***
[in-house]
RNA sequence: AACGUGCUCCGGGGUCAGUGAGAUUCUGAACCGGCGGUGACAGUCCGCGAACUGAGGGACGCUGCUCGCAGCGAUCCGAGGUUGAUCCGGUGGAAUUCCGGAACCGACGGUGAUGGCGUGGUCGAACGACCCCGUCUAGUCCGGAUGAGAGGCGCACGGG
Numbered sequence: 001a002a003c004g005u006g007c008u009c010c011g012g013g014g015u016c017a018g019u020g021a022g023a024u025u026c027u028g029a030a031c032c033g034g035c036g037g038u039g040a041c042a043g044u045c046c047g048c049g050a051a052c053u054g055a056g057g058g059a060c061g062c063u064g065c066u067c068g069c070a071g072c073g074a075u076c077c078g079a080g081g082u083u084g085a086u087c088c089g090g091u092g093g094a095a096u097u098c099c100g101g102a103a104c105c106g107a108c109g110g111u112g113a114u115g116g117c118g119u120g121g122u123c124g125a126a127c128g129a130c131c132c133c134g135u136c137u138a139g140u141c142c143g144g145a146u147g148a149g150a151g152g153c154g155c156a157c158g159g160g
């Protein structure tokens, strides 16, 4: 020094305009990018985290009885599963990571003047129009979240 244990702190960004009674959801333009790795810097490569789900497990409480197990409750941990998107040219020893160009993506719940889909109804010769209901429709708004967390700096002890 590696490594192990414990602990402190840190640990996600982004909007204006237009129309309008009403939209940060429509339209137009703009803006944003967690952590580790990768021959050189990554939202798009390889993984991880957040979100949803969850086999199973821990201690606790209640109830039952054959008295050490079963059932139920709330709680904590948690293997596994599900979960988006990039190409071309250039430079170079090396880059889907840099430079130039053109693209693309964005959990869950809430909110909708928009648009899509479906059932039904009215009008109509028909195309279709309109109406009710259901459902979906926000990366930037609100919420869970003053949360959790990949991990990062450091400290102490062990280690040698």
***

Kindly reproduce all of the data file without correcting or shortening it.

[in-house]
RNA sequence: AACGUGCUCCGGGGUCAGUGAGAUUCUGAACCGGCGGUGACAGUCCGCGAACUGAGGGACGCUGCUCGCAGCGAUCCGAGGUUGAUCCGGUGGAAUUCCGGAACCGACGGUGAUGGCGUGGUCGAACGACCCCGUCUAGUCCGGAUGAGAGGCGCACGGG
Numbered sequence: 001a002a003c004g005u006g007c008u009c010c011g012g013g014g015u016c017a018g019u020g021a022g023a024u025u026c027u028g029a030a031c032c033g034g035c036g037g038u039g040a041c042a043g044u045c046c047g048c049g050a051a052c053u054g055a056g057g058g059a060c061g062c063u064g065c066u067c068g069c070a071g072c073g074a075u076c077c078g079a080g081g082u083u084g085a086u087c088c089g090g091u092g093g094a095a096u097u098c099c100g101g102a103a104c105c106g107a108c109g110g111u112g113a114u115g116g117c118g119u120g121g122u123c124g125a126a127c128g129a130c131c132c133c134g135u136c137u138a139g140u141c142c143g144g145a146u147g148a149g150a151g152g153c154g155c156a157c158g159g160g
């Protein structure tokens, strides 16, 4: 020094305009990018985290009885599963990571003047129009979240 244990702190960004009674959801333009790795810097490569789900497990409480197990409750941990998107040219020893160009993506719940889909109804010769209901429709708004967390700096002890 590696490594192990414990602990402190840190640990996600982004909007204006237009129309309008009403939209940060429509339209137009703009803006944003967690952590580790990768021959050189990554939202798009390889993984991880957040979100949803969850086999199973821990201690606790209640109830039952054959008295050490079963059932139920709330709680904590948690293997596994599900979960988006990039190409071309250039430079170079090396880059889907840099430079130039053109693209693309964005959990869950809430909110909708928009648009899509479906059932039904009215009008109509028909195309279709309109109406009710259901459902979906926000990366930037609100919420869970003053949360959790990949991990990062450091400290102490062990280690040698």